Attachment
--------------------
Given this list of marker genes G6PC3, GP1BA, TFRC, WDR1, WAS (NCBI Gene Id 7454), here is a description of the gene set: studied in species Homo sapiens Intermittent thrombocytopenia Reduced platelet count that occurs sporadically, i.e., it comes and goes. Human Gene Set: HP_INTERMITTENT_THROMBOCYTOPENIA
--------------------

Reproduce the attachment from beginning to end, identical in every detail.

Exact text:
Given this list of marker genes G6PC3, GP1BA, TFRC, WDR1, WAS (NCBI Gene Id 7454), here is a description of the gene set: studied in species Homo sapiens Intermittent thrombocytopenia Reduced platelet count that occurs sporadically, i.e., it comes and goes. Human Gene Set: HP_INTERMITTENT_THROMBOCYTOPENIA